Four Telltale Signs Of A Disconnected Organization

Digitalist Magazine: “Most leaders appreciate the importance of leadership, culture, and engagement within their organizations. While they may not consciously think about the impact on individuals from a human perspective, managers sense these concepts are critical to healthy organizational performance. However, these three areas are often addressed individually, as if one doesn’t interact with the others. This leads to a disconnected organization.”

 

 

 

Simple Steps To Improving Employee Engagement

Get Hppy: “But how does one create a more engaged workforce? That is the, sometimes, million dollar question, and the very question we hope to answer for you.”

 

 

 

A Psychologist Finally Explains Why You Hate Teamwork So Much

Fast Company: “It’s partly your personality, and partly the role that you’re trying to shoehorn it into.”

 

 

 

Being Engaged at Work Is Not the Same as Being Productive

Harvard Business Review: “While many studies suggest that increased employee engagement leads to improved business results in aggregate, a deeper look at the data suggests that this may not always be true at an individual level.”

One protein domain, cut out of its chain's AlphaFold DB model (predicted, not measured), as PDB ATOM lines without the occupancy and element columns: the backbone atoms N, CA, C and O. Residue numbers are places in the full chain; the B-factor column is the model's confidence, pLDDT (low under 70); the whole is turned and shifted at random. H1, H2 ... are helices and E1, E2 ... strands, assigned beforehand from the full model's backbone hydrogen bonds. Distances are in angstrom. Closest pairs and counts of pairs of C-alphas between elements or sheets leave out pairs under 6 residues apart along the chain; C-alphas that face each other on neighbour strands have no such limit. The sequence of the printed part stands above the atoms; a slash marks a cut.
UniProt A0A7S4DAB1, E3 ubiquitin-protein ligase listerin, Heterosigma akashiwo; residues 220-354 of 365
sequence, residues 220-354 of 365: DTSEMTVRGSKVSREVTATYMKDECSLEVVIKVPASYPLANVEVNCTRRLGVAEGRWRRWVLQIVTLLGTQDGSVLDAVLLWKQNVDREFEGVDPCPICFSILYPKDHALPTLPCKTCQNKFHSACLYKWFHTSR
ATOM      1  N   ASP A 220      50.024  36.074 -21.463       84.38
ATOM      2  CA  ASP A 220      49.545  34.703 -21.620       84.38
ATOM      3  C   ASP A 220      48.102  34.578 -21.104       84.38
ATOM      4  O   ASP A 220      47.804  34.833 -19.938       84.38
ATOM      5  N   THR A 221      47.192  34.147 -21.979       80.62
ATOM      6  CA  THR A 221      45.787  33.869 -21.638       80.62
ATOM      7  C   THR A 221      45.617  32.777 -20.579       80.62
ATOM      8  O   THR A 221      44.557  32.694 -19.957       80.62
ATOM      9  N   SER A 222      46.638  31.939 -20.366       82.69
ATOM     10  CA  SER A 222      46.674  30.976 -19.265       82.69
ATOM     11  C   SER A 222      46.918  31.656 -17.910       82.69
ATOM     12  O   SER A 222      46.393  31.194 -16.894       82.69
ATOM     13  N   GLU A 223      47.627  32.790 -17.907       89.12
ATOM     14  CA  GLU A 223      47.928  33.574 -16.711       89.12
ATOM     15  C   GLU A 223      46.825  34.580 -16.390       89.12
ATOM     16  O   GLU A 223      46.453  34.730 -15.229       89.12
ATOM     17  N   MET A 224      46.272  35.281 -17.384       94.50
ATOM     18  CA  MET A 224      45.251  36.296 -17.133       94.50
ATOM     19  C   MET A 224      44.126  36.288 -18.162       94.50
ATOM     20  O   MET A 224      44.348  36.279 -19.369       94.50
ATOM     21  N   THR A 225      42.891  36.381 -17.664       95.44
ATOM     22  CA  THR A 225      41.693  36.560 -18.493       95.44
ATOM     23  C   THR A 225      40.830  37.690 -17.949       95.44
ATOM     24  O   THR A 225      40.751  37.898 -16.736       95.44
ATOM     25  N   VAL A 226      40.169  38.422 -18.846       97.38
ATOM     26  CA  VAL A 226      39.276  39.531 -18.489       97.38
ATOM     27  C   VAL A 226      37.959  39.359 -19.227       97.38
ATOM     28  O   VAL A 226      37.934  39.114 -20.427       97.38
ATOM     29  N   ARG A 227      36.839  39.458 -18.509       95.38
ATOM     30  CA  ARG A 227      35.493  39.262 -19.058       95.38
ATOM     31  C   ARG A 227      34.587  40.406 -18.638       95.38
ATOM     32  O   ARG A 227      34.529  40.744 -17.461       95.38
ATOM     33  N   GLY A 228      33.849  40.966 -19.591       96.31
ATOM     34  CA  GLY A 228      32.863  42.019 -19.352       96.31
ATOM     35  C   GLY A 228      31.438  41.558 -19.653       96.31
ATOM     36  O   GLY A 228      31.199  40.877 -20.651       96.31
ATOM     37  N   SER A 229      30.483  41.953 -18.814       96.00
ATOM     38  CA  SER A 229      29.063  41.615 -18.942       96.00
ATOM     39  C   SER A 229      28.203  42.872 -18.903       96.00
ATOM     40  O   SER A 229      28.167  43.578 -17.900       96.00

How to Help Recognition Stick with Collaborative Tools

Bonusly: “In this age of the empowered employee, it’s important for companies to create and nurture a culture of recognition that inspires employees to devote their time, skills, and brain power to help an organization succeed. It’s a two-way street where employees and leaders need to keep an open dialog around expected behaviors and results. That’s why many companies are turning to modern recognition platforms to adapt to this trend. But is it enough to simply implement and launch a platform without integrating it into the broader digital culture of the organization?”

 

 

 

‘People Analytics’ Can Save You From Costly H.R. Mistakes

Entrepreneur: “Here are five of those mistakes, just to start. Interested yet?”

 

 

 

 

Fellow Agents, what are your thoughts on this intelligence? What do you have to add?  What other sources should be consulted? Make entries in the comments log below.

 

 

Let’s Engage! 

I’m Agent in Engagement Simpson…Gregory F Simpson.

Employee engagement is a critical mission. I hope I can count on your help! Subscribe to the RSS Feed to receive the latest intelligence/insights and/or register to make entries in the comments log.